Watch: Simulation shows tsunami from dinosaur-killing asteroid that brought 2.5-mile-high waves to Gulf Coast

The impact from the asteroid 66 million years ago left a crater 110 miles wide and 12 miles deep and generated a massive tsunami that defies reality.

Some 66 million years ago, a 6-mile-wide asteroid crashed into Earth near what today is Mexico's Yucatan Peninsula, wiping out much of the planet's life.

The impact left a crater 110 miles wide and 12 miles deep and generated a massive catastrophic tsunami that defies reality.

Scientists estimate the waves reached an unfathomable 2.5 miles high as they crashed into the land masses of the day -- particularly what would have roughly been considered the Gulf Coast. The catastrophe is considered 30,000 times larger than any other recorded event.

DINOSAUR-KILLING ASTEROID TRIGGERED A TSUNAMI WITH MILE-HIGH WAVES 

NOAA scientists have now created a simulation of the tsunami as it reverberated around the planet, superimposed on both what the planet looked like 66 million years ago (the black land masses) and a white outline of what Earth looks like today -- remember continents drift at about an inch a year.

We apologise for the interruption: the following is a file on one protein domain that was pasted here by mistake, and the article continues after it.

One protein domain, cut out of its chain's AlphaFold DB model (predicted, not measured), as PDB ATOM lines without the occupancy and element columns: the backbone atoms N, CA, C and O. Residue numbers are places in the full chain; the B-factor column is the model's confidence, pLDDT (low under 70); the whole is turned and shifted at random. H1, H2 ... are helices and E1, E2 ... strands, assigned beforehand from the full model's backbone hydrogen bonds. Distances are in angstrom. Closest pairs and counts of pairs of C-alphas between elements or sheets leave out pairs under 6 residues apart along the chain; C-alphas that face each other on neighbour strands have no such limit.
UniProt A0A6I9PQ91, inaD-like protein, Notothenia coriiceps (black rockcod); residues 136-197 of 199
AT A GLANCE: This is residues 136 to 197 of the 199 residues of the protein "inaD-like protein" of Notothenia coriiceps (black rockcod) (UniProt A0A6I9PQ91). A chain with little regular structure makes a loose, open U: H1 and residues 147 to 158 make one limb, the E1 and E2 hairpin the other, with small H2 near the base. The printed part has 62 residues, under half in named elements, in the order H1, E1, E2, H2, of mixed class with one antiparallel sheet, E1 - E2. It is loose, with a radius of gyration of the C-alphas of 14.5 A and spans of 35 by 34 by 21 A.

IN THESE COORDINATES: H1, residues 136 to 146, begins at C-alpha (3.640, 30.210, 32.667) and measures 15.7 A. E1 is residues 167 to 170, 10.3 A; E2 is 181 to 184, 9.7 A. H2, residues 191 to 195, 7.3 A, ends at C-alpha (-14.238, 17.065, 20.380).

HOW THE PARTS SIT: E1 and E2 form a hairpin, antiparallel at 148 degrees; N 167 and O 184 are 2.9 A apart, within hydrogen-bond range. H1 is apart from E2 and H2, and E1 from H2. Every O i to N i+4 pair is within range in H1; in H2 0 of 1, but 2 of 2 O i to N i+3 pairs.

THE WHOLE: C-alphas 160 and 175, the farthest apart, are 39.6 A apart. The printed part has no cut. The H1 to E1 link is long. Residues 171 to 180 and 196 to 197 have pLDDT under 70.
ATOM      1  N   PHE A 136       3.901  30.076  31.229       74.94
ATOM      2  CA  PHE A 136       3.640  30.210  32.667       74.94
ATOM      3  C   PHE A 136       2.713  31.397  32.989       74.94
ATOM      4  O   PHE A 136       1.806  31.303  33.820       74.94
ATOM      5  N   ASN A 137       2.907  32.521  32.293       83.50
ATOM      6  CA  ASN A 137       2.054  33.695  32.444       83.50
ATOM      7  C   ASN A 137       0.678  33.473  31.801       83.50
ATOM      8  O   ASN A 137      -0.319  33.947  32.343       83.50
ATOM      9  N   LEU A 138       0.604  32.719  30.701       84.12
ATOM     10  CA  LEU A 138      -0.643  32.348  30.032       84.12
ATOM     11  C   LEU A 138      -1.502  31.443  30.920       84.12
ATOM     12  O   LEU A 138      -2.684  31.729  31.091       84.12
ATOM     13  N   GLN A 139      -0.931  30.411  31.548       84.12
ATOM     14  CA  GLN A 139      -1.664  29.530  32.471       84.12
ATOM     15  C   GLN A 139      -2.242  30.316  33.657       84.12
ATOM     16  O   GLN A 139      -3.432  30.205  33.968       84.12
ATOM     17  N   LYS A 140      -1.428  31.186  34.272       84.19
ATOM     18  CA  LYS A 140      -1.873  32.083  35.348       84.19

EVERYTHING SCIENTISTS WOULD WANT TO KNOW IF AN ASTEROID WERE HEADING TOWARD EARTH 

The worst of the waves were concentrated near the impact zone around the prehistoric Gulf of Mexico and the Mexican peninsula, but massive waves would have reached just about all ocean shorelines.

The asteroid is widely accepted to have wiped out nearly all non-flying dinosaurs and 75% of other plant and animal species on Earth, NOAA said. 

Preventing history from repeating itself

Such large asteroid strikes happen millions of years apart, on average. But to prevent the human race from meeting a similar fate someday, NASA is researching ways to deflect or destroy any large asteroid that threatens Earth.

SMASHING SUCCESS: NASA'S FIRST PLANETARY DEFENSE TEST CHANGES ASTEROID'S ORBIT BY 32 MINUTES

Just last year, NASA's Double Asteroid Redirect Test (DART) spacecraft successfully changed the orbit of an asteroid by slamming an appliance-sized spacecraft into it.

The new tsunami simulation was created as part of NOAA's Science on a Sphere project, which uses computers and video projectors to display planetary data onto a 6-foot diameter sphere, similar to a giant animated globe. The SOS is featured in 177 exhibits at science centers and museums across the U.S. and the globe.

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